OKEMAH — For years, the heart-breaking fatal shooting of two girls alongside a country road near Weleetka in 2008 looked to be a random deal.
Finally, in 2011, a suspect, Kevin Joe Sweat, was identified. Under questioning, he would admit to the shooting but claim he mistook the girls for “monsters.”
On Thursday, Sweat, 28, calmly pleaded guilty to murdering the girls in 2008 after prosecutors came up with new evidence that he actually acted out of revenge.
Sweat also pleaded guilty to murdering his fiancee in July 2011. He will be sentenced later.
He had one condition Thursday — he wanted to talk to the FBI.
His plea came as a surprise. His murder trial over all three deaths had been set to begin Monday.
The newly discovered evidence was “a critical factor” in Sweat’s decision to plead guilty, one of his court-appointed attorneys said afterward.
“He wanted to spare the families of everyone involved, including his own, the ordeal of going through a trial,” the defense attorney, Gretchen Mosley, also said.
Okfuskee County District Judge Lawrence Parish will decide his punishment later. Sweat, of Henryetta, faces life in prison or life in prison without the possibility of parole on each of the three first-degree murder counts.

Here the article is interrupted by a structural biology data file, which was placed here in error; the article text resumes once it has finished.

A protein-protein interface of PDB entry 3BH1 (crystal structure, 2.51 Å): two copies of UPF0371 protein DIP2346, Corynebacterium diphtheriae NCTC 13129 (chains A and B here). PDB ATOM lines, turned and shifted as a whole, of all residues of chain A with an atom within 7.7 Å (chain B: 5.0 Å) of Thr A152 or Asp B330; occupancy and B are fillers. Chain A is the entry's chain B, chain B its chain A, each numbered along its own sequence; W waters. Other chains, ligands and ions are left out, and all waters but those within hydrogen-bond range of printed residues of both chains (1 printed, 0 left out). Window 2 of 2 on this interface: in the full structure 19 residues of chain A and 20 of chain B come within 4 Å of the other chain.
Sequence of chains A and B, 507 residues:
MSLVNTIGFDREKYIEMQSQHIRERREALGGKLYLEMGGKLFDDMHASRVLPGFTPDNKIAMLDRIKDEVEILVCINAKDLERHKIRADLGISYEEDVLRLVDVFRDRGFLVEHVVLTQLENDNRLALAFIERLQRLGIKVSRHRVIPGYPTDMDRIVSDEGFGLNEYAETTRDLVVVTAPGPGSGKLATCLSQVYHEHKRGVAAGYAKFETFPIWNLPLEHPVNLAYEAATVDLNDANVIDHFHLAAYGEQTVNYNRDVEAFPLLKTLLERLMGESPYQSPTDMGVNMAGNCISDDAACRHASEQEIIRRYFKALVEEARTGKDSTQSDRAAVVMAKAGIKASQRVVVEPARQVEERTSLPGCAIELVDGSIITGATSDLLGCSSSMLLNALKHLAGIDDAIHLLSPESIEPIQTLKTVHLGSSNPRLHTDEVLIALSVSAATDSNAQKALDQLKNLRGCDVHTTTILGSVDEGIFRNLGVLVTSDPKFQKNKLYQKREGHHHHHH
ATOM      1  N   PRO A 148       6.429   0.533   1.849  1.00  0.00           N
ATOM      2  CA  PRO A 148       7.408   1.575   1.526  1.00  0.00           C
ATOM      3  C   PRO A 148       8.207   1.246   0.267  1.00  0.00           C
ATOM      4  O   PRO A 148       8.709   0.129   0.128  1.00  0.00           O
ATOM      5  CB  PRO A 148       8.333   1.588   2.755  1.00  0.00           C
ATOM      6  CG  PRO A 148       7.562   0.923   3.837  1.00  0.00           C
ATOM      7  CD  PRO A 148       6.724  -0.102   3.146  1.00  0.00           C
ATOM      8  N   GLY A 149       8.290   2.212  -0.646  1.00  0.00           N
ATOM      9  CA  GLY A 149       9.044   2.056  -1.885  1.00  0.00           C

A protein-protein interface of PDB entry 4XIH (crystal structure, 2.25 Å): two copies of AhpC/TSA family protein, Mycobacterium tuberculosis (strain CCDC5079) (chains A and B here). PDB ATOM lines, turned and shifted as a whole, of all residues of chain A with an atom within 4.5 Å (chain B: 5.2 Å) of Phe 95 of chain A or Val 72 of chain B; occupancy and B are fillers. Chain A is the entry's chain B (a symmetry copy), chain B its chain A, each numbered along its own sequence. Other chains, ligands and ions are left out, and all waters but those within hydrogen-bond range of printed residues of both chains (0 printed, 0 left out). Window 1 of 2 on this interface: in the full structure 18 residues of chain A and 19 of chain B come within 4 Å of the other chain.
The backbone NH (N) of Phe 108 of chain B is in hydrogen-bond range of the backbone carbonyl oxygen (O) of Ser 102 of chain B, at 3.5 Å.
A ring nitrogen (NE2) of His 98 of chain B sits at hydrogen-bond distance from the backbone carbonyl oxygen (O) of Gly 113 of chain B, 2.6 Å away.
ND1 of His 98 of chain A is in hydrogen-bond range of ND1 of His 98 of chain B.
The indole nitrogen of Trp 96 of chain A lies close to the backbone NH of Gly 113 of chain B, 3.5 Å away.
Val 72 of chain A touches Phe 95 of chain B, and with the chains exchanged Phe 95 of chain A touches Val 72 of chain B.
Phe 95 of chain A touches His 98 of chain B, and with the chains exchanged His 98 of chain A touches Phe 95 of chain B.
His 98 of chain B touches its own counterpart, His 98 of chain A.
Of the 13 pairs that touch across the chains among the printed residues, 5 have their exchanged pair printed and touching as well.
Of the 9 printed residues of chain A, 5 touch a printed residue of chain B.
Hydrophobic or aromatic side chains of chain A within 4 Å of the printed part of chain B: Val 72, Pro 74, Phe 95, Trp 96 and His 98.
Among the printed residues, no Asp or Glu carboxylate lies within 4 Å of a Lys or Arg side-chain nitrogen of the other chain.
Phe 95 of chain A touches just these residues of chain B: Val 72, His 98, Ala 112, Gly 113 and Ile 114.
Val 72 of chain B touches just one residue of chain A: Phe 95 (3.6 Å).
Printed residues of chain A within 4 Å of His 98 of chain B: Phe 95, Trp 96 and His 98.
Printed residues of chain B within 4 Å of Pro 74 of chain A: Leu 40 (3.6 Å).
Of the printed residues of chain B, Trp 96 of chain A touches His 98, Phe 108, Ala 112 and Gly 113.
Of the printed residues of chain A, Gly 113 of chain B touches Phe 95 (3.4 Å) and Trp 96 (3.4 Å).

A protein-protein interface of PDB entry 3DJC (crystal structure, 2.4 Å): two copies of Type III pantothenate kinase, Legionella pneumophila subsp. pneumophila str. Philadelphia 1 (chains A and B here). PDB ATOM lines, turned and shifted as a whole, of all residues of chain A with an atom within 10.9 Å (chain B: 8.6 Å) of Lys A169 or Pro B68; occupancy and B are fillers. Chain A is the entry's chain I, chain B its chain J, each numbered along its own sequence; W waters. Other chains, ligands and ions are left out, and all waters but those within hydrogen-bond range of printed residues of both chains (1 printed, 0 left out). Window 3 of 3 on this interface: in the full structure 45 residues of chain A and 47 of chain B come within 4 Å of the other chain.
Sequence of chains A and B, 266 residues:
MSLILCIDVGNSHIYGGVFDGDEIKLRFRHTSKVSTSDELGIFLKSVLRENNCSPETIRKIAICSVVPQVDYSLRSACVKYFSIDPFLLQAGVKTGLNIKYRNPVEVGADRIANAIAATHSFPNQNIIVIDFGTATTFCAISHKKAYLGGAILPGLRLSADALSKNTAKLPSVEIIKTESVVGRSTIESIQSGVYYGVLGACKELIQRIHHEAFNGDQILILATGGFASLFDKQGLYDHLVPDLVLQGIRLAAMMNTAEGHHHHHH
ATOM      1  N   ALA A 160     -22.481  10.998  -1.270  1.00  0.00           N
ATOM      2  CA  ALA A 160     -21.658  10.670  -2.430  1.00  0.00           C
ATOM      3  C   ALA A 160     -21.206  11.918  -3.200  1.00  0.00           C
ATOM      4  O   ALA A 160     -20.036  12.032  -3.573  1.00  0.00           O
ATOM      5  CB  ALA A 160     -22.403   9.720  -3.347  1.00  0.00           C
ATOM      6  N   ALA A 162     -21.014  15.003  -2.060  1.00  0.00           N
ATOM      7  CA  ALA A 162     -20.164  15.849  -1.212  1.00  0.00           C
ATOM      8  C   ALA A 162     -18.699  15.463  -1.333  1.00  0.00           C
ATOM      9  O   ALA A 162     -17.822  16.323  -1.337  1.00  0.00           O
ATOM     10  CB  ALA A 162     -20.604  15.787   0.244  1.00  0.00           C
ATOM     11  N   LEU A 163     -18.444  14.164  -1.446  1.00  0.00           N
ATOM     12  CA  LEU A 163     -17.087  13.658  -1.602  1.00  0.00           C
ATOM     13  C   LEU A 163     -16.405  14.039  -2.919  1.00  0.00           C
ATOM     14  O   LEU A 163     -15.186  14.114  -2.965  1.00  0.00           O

At the sentencing, defense attorneys plan to ask the judge to consider evidence Sweat is autistic. Prosecutors will put on impact statements from the victims’ families.
Prosecutors had sought the death penalty but dropped that request early in July. In exchange, Sweat agreed to let the judge — rather than a jury — decide if he was guilty.
Sweat has corresponded with an Oklahoma City television station about wanting to talk to the FBI. The station reported he claims he has evidence that will lead to “federal indictments.”
His defense attorney said she is not really sure why Sweat wants to talk to FBI agents. “They have agreed to talk to him,” Mosley said. “He will be meeting with them, and we will be present.”
The fatal shooting on June 8, 2008, of the two girls, friends Skyla Whitaker, 11, and Taylor Paschal-Placker, 13, attracted national attention because of its strangeness.
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